BMI and fertility: how important is our BMI when trying to conceive?

Talking about our weight can be very personal and sensitive. Talking about our weight or Body Mass Index (BMI) and how it impacts the chance of conceiving, even more so. Here we answer your FAQs about BMI and weight to help you prepare for your fertility journey. 


What is BMI?

BMI was created by a Belgian mathematician Lambert Adolphe Jacques Quetelet in the nineteenth century, to help indicate a healthy weight range. BMI measures an adult’s weight in relation to their height. 

You can quickly calculate your BMI here, by simply putting in your age, height and weight. To understand what your result, the World Health Organisation provides these guidelines:

  • Under 18.5 is considered underweight.
  • Between 18.5 and 24.9 is within a healthy weight range for young and middle-aged adults.
  • 25 to 29.9 is considered overweight.
  • Over 30 is categorised as obese.


Does weight affect my fertility?

There is no short answer as the relationship between fertility and weight is complex. Studies have shown that obesity can lower the chances of getting pregnant, as well as the outcomes of fertility treatment. For people who may be underweight, and have never been pregnant, researchers have found that they have an 18% longer delay to getting pregnant. However, they also found that underweight people who had already given birth didn’t experience any issues in getting pregnant again.

People with a low and a high BMI may have irregular menstrual cycles or cycles without ovulation. (If this is your experience, we would advise that you consult with your GP to look at what might be the cause of your low or high BMI in order to support you with a plan to increase or lower your weight, safely.)

As with menstrual cycles, a BMI of over 30 can affect testosterone levels. Studies have found that low sperm counts and low sperm motility occur more often in overweight and obese people compared with those within a ‘normal’ weight range (18.5-24.9).

However, it is important to recognise that people can successfully get pregnant when they may be underweight, overweight or obese. We therefore recommend that you discuss any questions with your GP or fertility doctor.


Why is there some debate around BMI?

BMI has come under scrutiny recently for not always being accurate or equitable. BMI doesn’t take into account differences of race or sex, and can’t distinguish between fat and muscle. 

Fertility Doctor Guy Gudex believes that using BMI in relation to fertility treatment is “outdated, as it doesn’t help our Māori and Pasifika communities.” A 2020 study from the University of Otago found that BMI is likely to be an inconsistent measure of obesity in Māori and Pasifika.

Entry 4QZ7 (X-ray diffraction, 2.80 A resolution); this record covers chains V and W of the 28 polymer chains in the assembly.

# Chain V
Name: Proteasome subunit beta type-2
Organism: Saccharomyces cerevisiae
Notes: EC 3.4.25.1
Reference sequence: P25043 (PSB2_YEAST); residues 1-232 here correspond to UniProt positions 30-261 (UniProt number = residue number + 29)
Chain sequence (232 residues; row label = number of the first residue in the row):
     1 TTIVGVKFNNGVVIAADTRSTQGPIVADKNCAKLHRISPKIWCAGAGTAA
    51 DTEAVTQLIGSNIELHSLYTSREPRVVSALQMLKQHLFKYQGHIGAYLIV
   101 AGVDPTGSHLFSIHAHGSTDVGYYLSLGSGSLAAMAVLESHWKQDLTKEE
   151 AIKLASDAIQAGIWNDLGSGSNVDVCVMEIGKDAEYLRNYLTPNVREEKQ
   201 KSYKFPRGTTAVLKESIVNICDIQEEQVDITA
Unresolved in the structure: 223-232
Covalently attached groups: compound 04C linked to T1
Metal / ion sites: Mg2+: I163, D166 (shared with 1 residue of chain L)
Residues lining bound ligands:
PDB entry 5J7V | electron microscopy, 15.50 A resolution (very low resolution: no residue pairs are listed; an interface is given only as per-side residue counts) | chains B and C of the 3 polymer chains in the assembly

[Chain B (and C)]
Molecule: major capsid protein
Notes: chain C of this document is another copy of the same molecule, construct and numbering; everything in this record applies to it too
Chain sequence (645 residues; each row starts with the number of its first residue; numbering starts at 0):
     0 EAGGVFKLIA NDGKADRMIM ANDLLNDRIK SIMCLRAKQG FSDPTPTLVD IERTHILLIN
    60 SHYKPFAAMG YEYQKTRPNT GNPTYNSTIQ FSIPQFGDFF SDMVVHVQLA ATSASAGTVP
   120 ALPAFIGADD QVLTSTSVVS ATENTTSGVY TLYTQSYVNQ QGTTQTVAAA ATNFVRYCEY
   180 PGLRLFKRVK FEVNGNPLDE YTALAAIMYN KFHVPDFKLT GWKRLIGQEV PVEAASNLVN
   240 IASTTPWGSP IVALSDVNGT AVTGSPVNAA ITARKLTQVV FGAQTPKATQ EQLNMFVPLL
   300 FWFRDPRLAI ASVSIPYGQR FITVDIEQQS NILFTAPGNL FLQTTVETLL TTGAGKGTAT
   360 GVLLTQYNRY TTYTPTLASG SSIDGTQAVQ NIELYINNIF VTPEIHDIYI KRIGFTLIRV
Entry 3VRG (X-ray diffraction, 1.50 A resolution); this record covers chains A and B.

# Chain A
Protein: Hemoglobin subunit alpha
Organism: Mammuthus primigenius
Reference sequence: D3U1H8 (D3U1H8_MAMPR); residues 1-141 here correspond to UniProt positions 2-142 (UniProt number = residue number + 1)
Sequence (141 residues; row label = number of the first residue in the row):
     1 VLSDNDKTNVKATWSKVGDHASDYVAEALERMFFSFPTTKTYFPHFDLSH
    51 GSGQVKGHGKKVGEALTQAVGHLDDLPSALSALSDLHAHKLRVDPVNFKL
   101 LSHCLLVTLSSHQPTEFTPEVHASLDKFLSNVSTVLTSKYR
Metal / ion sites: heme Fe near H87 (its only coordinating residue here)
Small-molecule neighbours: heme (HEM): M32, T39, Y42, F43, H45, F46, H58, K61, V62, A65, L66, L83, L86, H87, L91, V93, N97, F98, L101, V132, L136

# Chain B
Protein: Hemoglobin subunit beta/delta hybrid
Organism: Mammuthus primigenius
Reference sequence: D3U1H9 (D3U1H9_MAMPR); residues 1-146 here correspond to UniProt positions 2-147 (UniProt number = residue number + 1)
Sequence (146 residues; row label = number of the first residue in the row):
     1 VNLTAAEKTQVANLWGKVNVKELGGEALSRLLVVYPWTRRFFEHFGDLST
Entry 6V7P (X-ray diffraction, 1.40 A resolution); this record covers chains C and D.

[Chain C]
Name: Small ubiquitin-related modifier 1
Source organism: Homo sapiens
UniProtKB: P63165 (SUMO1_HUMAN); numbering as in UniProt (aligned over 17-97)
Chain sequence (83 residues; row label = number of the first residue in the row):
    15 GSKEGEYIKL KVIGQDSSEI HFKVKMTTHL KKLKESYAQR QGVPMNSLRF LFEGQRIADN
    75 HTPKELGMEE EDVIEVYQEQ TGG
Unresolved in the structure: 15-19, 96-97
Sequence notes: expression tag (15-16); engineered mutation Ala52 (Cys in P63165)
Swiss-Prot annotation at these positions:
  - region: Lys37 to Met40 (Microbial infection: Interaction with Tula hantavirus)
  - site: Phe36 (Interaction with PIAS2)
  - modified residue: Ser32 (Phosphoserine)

Across healthcare services, BMI is still considered to be a helpful indicator of identifying health risks. 

Whether we agree with it or not. To be eligible for public funding in New Zealand, Te Whatu Ora (Health New Zealand) requires that: “[A] woman’s BMI must be less than 32 and [a] man’s BMI less than 40.”

“One must understand that BMI is a crude measure of the body fat percentage and it ignores the important fact and that is fat mass,” says Repromed Medical Director Dr Devashana Gupta. “BMI does not distinguish between weight from fat or weight from muscle and bone. However BMI is the most widely used tool that is currently available, and it has been shown to correlate with fertility outcomes including costs associated with IVF drug use and increased risks in pregnancy.”

Dr Gupta believes that “until we have a better universally acceptable tool, we need to keep using BMI but in conjunction with a holistic approach. Here at Repromed, we believe in providing highly personalised care for each individual client.”


Get in touch

If you have any questions about the treatments provided at Repromed and how we can support you on your journey, we’d love to hear from you. New clients can book in for a 15 minute free phone consultation with a fertility doctor. Take the first step today.

Megan Black

Nurse Manager


Megan leads the nursing team through the continually changing face of IVF. She works in a multidisciplinary team, providing the essential organization between the doctors and laboratory and ensuring communication between all departments.

Megan started her IVF nursing career in the United Kingdom, working in two large London clinic’s before returning to New Zealand. She is also the Secretary of Fertility Nurses of Australasia.

I love working with people and see nursing as a vocation, not a job. I usually spend my downtime absorbed in a good book and planning my next travel adventure.